Sunday, August 1, 2010

Work Inspectors on the prowl

Last night, Friday night, again our aiuto cuoco is off – this time at a theatre performance where he plays a crucial part in the play apparently. We are going to have a serious talk to him about responsibility tonight. Then our waiter asked us for a loan of €2500 at the end of the night. What? What do these people think we are made of? Do they think that having 4 or 5 tables a night with moderately priced food and then selling cocktails for a few hours puts us in a position to offer bank facilities? Don’t they realise that we have big overheads? That we constantly pay, then owe then pay then owe our suppliers? He wanted the money to buy a scooter! These Sicilians ragazzi have not learnt basic work and responsibility ethics (I blame the indulging parents). Mio marito explained that the thing to do was save his wages and in October he would be able to buy a scooter. But he wants to go to Ibiza in October he says, on holiday. Ah yes, but at the age of 20 you can’t have it all, my friend.

The perfidious Inspettori di Lavoro were on the prowl last night. We got the warning from the bar next door that they were at the restaurant in the piazza just below our house. It has just recently opened, so like us last year, they were getting the full works. I walked down through the piazza to get a look at them so we would be able to identify them if they came our way while mio marito got out all the contracts and wages details. Even though everyone is in legal employment with us we still felt nervous. We had to tell the cook to get out of the kitchen because he is still on trial and doesn’t want a contract until August for reasons of his own. So mio marito was the official cook, with the dishwasher giving a hand and my sister-in-law doing most of the cooking. How are the gambas pil pil done, she came down to ask. Just garlic, white wine and chilli pepper? I took orders and tried to steer everyone towards panini, piadini or pasta or steaks which were within our competence – starting with the house antipasto, which most people went for too ( a fabulous mix of Sicilian seasonal treats, such as the caponatina, the parmigiana, stuffed aubergines, courgette roulades etc). Luckily, for the night that was in it, most people followed my advice. I had to offer the swordfish rolls (already made up earlier and just requiring the grill) instead of the swordfish tortino, which we didn’t know how to make, and we called in the cook briefly to do a prawn and courgette risotto and tagliata (beef steak). But the table in question, a Danish family, said it was the best food they had eaten on their holidays, and if vegetarian food was always this good (referring to the antipasto), that they would all become vegetarian! They said I was the first person who spoke English they had come across in two weeks’ holidays.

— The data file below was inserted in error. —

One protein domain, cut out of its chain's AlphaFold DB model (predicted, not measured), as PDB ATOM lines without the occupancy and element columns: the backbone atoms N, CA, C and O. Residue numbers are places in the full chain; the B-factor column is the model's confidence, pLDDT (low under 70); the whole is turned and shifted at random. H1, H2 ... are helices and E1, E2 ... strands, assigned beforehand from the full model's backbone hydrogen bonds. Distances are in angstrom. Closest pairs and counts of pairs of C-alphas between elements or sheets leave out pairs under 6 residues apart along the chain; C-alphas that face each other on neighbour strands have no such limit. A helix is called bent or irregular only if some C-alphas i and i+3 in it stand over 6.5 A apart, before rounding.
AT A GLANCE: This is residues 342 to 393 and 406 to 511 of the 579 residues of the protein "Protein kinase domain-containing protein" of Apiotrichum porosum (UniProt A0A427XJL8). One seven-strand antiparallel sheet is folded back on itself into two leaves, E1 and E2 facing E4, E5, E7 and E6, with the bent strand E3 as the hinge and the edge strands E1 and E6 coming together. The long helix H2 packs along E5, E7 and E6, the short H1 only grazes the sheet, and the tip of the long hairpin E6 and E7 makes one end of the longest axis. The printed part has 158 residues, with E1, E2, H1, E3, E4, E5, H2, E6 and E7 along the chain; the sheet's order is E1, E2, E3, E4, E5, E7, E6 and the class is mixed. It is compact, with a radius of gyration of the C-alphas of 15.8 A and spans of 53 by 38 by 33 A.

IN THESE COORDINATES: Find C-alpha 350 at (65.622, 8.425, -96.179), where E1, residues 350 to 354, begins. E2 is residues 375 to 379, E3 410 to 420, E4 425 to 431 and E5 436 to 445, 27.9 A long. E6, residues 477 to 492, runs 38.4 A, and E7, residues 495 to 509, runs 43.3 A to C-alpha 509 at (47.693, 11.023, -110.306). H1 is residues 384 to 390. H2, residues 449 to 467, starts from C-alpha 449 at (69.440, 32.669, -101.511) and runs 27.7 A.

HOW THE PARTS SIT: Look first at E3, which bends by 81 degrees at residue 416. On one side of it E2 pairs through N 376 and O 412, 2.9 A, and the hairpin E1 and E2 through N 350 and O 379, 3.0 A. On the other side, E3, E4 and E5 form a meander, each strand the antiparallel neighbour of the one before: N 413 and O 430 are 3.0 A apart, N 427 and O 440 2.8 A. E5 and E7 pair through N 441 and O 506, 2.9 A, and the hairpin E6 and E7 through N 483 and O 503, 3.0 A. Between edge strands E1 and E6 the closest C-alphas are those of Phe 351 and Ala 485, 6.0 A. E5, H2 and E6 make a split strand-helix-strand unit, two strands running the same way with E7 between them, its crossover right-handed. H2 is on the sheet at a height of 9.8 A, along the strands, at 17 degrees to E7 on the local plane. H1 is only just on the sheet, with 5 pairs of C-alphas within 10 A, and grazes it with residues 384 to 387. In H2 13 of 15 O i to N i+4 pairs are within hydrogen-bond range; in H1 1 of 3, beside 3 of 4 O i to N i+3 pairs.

Meanwhile the Napolitano cook was stealthily monitoring the Work Inspectors' movements. He'd phone us every so often to update us, talking in such low spy-level tones, a mix of neopolitan dialect and RĂ©sistance urgency, that I could hardly understand him. An easy night's work for him. When the Work Inspectors drove off - five of them in total, serious (state money-making) mission, he donned his chef-gear again. 'Phew! Just as well we had all the antipasti prepared!' he said, sweeping his hand around the assorted dishes. Now let's get stuck in to work.' 'We've done it all,' said mio marito. And his sister whispered that her mother had prepared all the antipasti.

Apart from the newly opened restaurant, the work inspectors went to the noisy bar next to it and fined them for not having a permit for their musicians to play on the street (another state tax), and also visited a posh restaurant below the castle, where they had a heated discussion with the managers which nearly came to blows. The argument was keenly observed by bored locals delighted with the spontaneous entertainment.

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